Historical Buildings in Chapeltown


Old School House, High Street, Chapeltown (now called Chapeltown House)

Old School House
(sometimes known as Chapel House)

(99 High Street, Chapeltown)


Formerly the school and the school house. The house is in front, the school behind.

In a report on the Lancashire Charities, made to the House of Commons in 1840, this school is described as 'an ancient school in this township (Chapeltown) to which is appropriate a dwelling house for the use of the master and a school room but it is not known from whom these premises were derived.'  The school, school house and right of patronage then belonged to Mr. H. Seymour Hoare's estate.*  When the 'New School', presumably St. Anne's Turton, was built lower down than St. Anne's Church, the old school ceased to be used. It is now a dwelling house and is called the "Old School House". There are reports that the first teacher of the school was dated back in 1689 but actual reference to the house was in 1713.

The proportions of the front elevation are excellent, the asymmetrical position of the doorway being notable. The detail of the stone kneelers to the pediment is an unusual feature and the whole design is more ornate and detailed than that of the surrounding property.

* Mr. Hoare was a descendant of the Chethams and this suggests the school was founded by one of that family.

Old School House, High Street, Chapeltown (now called Chapeltown House) - taken 2000

The Chetham Arms
(18th Century Hostelry)

On the building is a datestone, 1746, with the Chetham coat of arms and the initials H.C. of Humphrey Chetham, a collateral descendant of the earlier and better-known Humphrey Chetham who had bought the manor of Turton in 1628. The manor court was held here in the latter part of its history, probably from 1746.

Up to 1823 the inn was known as the Black Bull, and it appears to have been formed from two or three buildings. To judge from the presence of straight joints the window openings to the right of the door have been altered. Though a little spoilt by the varying styles of its window frames, it is a building of considerable character.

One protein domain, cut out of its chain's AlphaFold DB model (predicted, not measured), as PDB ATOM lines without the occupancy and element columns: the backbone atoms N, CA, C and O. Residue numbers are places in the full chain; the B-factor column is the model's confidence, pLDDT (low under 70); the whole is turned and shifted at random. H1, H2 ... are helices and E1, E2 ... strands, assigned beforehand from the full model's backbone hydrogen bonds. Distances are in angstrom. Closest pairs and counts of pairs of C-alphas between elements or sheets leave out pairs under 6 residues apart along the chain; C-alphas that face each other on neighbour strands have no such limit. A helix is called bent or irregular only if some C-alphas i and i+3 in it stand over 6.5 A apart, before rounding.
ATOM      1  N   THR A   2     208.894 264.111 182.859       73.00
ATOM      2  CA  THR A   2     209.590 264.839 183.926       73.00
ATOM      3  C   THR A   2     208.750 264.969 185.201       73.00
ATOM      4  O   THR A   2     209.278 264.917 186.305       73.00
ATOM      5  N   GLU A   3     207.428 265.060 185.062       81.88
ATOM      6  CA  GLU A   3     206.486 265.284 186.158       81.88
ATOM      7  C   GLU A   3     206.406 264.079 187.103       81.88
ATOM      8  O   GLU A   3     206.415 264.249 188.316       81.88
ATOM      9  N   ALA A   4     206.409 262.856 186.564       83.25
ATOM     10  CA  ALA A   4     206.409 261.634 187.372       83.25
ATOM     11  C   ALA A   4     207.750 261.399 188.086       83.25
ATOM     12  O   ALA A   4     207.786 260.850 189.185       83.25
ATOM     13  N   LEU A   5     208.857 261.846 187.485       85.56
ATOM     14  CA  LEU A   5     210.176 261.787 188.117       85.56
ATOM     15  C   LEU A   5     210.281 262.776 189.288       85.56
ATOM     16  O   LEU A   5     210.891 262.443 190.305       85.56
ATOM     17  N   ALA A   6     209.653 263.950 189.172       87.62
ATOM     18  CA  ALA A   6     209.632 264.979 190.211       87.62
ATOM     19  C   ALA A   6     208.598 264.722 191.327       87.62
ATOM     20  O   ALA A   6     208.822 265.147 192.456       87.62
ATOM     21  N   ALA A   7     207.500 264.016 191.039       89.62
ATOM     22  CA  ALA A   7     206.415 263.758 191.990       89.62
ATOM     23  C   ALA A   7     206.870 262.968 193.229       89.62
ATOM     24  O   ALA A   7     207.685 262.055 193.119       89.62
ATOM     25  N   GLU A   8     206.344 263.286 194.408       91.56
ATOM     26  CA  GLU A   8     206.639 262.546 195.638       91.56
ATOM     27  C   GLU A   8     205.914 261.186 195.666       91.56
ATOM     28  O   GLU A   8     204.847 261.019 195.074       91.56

There are hanging brackets on the outside walls and inside you will find many old photographs of the local area lining the walls of each room.

Chetham Arms, High Street, Chapletown

Chetham Arms, High Street, Chapletown (taken 2000)

Chetham Farmhouse (17th Century)

Chetham Farm House
(89 High Street, Chapeltown)

This was the local inn before the building of the Chetham Arms in 1746. It was also a farm known as Pilkington's, 17th century in date. It is spoilt to some extent by the introduction of modern fascia board and rainwater gutter on the front elevation.

75 High Street, Chapeltown

Possibly the oldest building in Chapeltown, and not observing a building line. In the 19th century it was known as "Tower Fields" and it then possessed 5 acres of land. Its name suggests a link with the former Lord of the Manor, not now apparent but perhaps going back to the medieval period.

The house is 16th or 17th century to date. It is well designed with simple symmetrical proportions and is built of local stone.

Possibly the oldest house in Chapeltown (75 High Street, Chapeltown)

The Old Parsonage, Overhouses

Built by Samuel Chetham, who became Lord of the Manor of Turton in 1714 and who was an elder brother of the second Humphrey. The Chetham coat of arms and the date 1714 are on the house. Samuel Chetham procured Queen Anne's Bounty for Turton Chapel, which was later pulled down and rebuilt as St.Annes Church Turton.

The Parsonage is one of the larger domestic buildings in the area, having simple window detailings and good proportions. It still remains its grey stone slate roof today.


Fogg's Cottage, Overhouses

An 18th century farmhouse. A Mr. Thomas Fogg lived here in 1756 (he possibly gave the farmhouse its name) and was fined 30/- (shillings) at the Turton Manor Court for non-repair of his lane.

A good example of a Lancashire farmhouse. The design is simple and functional, the stone is local.

Spring Bank, Overhouses

Spring Bank, Overhouses

The Rev. James Spencer, Vicar of St. Anne's, Chapeltown, was living here in 1851, which seems to suggest that the Old Parsonage had by this time been abandoned as a Vicarage.

The house has a simple and well-proportioned front elevation, stone gutters, and is typical of its period (early Victorian).


We would like to acknowledge the original Turton Committe of the Bolton and District Civic Trust for the records and some of the photos of the buildings listed on this web page.

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